The horripilating hits just keep coming from Scream Factory, which is working its way through the back catalog of John Carpenter, resurrecting 80s favorites like Lifeforce and The Howling, and putting together good extras to supplement more questionable titles like 1982’s Swamp Thing, which does have its charms. Underrated in 1985 was George A. Romero’s Day of the Dead, which never got the love of its predecessors but stands taller today, even as The Walking Dead has shifted the goalposts for zombie mayhem in an entirely unexpected televised direction. (I recall watching a cut print of Night of the Living Dead on a late-night broadcast in 1979 and being scared to death; kids today have it so easy.) The acting and writing are uneven yet the ideas are solid, the gore is plentiful and still outrageous, and Bub the zombie is a likable fellow. A welcome addition to the Scream stable, which keeps exhuming half-forgotten gems from the Golden Era of my misspent multiplex youth.
I can’t get with the new stuff. Directors who have done good work on their own come to grief in the found footage shockers V/H/S and V/H/S/2, which with their intentionally crude, distressed aesthetic I find hard to watch. (VHS, which is partly how we got our Golden Era kicks, didn’t look that cruddy.) But “Safe Haven,” a satanic story that’s part of the sequel, is given a lift by hellzapoppin Raid: Redemption helmer Gareth Evans, and on the whole the sequel is easier to take. A third helping I’m not so sure about.
Satan rears his ugly head, humorously, in This is the End, an It’s a Mad, Mad, Mad, Mad, World of contemporary comics that proves my theory that every filmmaker, even Seth Rogen, eventually makes his or her own apocalypse story. The inbred life-in-the-LA-fishbowl shenanigans, R-rated and unapologetic, are a little wearying in that school-of-Judd-Apatow way, where everyone tries to outhip and outlip one another, yet I laughed a lot anyway, mostly at a riot grrl Emma Watson. Of James Franco’s 537 credits this year this is definitely a keeper.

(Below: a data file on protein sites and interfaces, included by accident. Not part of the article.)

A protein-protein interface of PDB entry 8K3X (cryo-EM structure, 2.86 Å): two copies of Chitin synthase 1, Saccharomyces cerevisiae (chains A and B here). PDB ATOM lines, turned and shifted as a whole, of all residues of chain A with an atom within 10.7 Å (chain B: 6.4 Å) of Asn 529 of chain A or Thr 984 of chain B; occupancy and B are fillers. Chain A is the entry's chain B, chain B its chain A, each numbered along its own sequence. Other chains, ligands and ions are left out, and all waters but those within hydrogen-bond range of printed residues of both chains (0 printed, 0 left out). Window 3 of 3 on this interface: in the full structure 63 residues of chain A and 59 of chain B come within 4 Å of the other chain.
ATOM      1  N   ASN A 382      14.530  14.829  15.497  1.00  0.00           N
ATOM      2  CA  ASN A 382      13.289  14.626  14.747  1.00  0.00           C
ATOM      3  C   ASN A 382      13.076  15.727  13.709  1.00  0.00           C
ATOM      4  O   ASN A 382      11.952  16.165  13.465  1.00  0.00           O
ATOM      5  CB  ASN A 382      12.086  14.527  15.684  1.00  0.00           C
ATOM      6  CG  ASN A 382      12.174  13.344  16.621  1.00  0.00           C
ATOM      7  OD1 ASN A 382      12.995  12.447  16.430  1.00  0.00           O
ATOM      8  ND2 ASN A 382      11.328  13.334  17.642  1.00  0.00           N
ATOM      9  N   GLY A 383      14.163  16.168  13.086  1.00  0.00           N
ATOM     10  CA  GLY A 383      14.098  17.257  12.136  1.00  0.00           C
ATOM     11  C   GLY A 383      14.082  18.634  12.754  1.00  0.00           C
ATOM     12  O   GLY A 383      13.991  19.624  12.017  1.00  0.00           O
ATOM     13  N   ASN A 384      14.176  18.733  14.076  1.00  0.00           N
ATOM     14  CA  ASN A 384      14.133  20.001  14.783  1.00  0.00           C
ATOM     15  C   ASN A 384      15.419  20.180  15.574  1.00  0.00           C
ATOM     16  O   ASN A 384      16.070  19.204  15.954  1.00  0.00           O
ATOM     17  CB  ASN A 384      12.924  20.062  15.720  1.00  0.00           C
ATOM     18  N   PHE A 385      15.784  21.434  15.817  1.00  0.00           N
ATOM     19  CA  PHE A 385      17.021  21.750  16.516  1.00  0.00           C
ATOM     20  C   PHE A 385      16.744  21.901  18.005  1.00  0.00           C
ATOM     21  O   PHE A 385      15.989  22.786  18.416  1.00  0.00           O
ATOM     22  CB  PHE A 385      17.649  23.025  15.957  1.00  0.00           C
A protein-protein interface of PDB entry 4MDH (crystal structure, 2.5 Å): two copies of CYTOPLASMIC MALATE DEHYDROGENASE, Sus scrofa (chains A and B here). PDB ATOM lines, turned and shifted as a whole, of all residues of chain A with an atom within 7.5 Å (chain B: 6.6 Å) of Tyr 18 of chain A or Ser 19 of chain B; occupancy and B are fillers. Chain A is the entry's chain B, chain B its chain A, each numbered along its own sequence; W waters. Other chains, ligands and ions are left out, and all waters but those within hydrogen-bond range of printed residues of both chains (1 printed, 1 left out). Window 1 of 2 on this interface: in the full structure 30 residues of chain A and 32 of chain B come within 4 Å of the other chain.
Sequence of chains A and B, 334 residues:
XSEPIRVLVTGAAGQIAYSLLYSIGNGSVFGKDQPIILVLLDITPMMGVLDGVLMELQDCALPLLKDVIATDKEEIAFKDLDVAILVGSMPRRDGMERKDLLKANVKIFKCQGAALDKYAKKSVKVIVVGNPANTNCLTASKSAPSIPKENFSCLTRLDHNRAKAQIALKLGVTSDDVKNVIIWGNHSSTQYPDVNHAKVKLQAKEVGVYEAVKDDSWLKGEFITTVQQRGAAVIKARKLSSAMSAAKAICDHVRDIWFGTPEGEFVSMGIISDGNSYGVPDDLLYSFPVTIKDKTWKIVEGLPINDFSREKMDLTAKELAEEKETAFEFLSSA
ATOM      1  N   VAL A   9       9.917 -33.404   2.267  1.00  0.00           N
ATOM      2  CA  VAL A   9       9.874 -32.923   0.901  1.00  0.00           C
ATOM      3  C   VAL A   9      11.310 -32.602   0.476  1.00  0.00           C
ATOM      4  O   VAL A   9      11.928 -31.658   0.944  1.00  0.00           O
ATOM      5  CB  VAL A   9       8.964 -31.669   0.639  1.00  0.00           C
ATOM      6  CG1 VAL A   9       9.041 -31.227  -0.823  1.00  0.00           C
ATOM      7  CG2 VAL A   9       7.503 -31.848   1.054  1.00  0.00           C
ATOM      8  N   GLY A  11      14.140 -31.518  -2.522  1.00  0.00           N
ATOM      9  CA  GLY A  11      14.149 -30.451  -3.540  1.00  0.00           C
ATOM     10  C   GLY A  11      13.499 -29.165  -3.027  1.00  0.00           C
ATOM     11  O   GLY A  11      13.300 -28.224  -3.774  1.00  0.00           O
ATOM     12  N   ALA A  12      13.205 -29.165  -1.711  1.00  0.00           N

Go old wave with the Warner Archive, which has brought us another chestnut from the WWII era, The Beast with Five Fingers (1946), which has a disembodied hand and an unhinged Peter Lorre for jolts. I’m happy that the Archive has hauled up two 60s credits that somehow escaped me all these years, Tormented (1960) and The Frozen Dead (1966). In the former, director Bert I. Gordon (“Mr. B.I.G”) gives the colossal men that were his stock in trade a break for a morbid ghost story centered on guilt and a few clumsy but well-meant shocks. It’s most interesting as a study in acting styles, with the stalwart Richard Carlson, of many 50s creature features, kept on his toes by insinuating Stanley Kubrick favorite Joe Turkel (The Shining). Long available only in black and white but restored to its original color, The Frozen Dead is a titillating concoction of curiosities, including undead Nazi soldiers prepped for a Fourth Reich by a German-accented Dana Andrews and an unhappy talking girl head in a box, who moans “Bury me!” in queasy scenes that stick to your ribs. Future star Edward Fox, cast as one of the soldiers, must have wondered why well-established brother James couldn’t scrounge up better jobs for him.
I close my survey with more of the night he came home, as Carpenter’s beloved Halloween gets a 35th (!) anniversary edition that cynics say will be definitive until a 40th birthday transfer. But this one, supervised (not for the first time, but the first time on Blu-ray) by DP Dean Cundey, looks a fright, and I mean that in the best possible way. Seeming to solve the “Haddonfield problem” (the IL-set movie was shot in Pasadena, CA, something the endless summer foliage betrays) by dialing down the skies to a grayer, fall-like cast, Cundey brings out unseen textures colorwise, making furniture and household knickknacks pop in unobtrusive, unfamiliar ways. It’s quietly revelatory, and some new extras spotlighting Jamie Lee Curtis (including a fannish doc and a commentary with her and Carpenter) join some quite old ones. Is this how Halloween should look? I’m satisfied–but I’ll always have a soft spot for the low-res, panned/scanned presentation I watched with my mom when the movie debuted on HBO in early 1980.